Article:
Does Hyperdensity Pose a Risk to Mental Health?

Words by Joey Gardiner

Colin Ellard, director of the Urban Realities Laboratory at Waterloo University in Ontario, uses virtual reality environments to test the negative impact of dense environments on mood. His tests have revealed that one key to triggering negative feelings is the amount of visible open sky, and that people also react against environments they can’t easily navigate.

Ellard thinks physical density may prompt more negative interactions with other people — a key risk factor in psychological illness. This has implications for the greater incidence of mental health problems in cities, which cannot be explained away by  demographic and social factors. “Even when you take all of those other factors into account,” he says, “there still seems to be a suggestion that there’s something else that’s happening to people in cities. When people are in these very dense environments that increase negative emotion … it can also impact upon how we get along with each other.”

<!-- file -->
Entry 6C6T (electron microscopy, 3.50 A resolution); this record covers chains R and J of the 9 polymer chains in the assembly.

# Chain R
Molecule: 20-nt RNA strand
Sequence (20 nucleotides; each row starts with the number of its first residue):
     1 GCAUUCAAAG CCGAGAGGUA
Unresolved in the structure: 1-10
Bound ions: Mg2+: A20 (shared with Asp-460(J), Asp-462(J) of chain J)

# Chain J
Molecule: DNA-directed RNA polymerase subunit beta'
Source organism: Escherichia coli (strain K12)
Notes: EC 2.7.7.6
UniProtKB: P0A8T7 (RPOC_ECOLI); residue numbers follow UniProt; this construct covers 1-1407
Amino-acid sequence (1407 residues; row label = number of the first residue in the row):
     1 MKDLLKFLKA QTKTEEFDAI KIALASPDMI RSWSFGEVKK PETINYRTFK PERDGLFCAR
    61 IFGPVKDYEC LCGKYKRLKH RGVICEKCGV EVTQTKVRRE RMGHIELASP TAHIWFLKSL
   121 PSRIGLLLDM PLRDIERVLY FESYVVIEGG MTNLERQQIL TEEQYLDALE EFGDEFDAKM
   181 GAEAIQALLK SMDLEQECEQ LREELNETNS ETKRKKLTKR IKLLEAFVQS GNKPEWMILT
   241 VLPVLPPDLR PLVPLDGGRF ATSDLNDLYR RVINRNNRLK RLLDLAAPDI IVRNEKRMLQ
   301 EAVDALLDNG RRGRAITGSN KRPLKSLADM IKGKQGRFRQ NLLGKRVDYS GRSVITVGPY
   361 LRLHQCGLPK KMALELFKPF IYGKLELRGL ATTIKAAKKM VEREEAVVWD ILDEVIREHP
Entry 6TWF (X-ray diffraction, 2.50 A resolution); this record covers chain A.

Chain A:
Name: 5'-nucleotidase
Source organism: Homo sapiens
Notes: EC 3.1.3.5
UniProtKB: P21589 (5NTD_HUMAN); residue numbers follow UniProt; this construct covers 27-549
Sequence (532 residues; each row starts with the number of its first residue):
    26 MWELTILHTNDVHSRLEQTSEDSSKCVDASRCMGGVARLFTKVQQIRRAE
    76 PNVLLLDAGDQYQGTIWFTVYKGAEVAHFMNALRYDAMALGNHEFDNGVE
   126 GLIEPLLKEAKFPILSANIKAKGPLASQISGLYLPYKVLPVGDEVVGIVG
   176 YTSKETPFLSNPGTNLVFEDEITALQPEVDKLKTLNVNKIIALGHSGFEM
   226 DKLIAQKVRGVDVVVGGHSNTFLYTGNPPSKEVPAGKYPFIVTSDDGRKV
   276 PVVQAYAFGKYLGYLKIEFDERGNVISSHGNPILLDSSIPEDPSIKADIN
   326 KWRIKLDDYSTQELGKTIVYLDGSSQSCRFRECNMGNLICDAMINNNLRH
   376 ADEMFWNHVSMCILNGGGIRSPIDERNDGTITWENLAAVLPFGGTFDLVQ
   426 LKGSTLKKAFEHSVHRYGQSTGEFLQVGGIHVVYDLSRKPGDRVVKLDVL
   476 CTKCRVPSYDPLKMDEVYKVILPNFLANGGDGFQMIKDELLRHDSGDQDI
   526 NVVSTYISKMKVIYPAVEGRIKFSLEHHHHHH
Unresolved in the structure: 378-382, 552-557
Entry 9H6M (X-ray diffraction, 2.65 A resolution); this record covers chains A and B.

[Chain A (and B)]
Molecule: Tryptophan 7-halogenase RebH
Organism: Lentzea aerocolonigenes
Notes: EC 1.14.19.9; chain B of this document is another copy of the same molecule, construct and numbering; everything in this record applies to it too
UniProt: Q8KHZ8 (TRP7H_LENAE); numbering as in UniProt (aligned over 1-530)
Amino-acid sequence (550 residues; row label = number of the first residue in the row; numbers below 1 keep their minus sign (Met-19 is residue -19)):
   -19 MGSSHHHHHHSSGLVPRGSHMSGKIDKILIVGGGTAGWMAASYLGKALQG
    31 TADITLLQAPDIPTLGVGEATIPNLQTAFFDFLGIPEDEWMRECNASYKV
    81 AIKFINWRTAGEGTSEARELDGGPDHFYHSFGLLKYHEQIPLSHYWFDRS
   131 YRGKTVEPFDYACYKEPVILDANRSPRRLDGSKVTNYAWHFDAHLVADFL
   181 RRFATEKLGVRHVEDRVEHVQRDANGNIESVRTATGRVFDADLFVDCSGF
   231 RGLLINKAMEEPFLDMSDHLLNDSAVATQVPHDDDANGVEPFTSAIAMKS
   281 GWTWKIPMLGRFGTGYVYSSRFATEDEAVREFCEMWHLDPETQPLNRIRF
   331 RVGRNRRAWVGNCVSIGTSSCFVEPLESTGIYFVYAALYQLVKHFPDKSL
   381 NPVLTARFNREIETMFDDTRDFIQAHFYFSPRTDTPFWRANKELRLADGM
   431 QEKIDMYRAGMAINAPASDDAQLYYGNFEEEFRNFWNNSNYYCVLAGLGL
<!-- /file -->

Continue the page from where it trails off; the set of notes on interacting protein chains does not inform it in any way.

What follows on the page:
As well as the impact of streetscapes, Ellard also cites research showing that people tend to be more emotionally negative if they live on higher floors, because of the relative lack of encounters they have with their neighbours. He does not claim to have found a maximum urban density or building height, but says that there is enough evidence to urge caution around high-rise. “If there’s another way to build it, we’d probably be wise to consider it. What are we getting from high-rise that we couldn’t get from mid-rise?”

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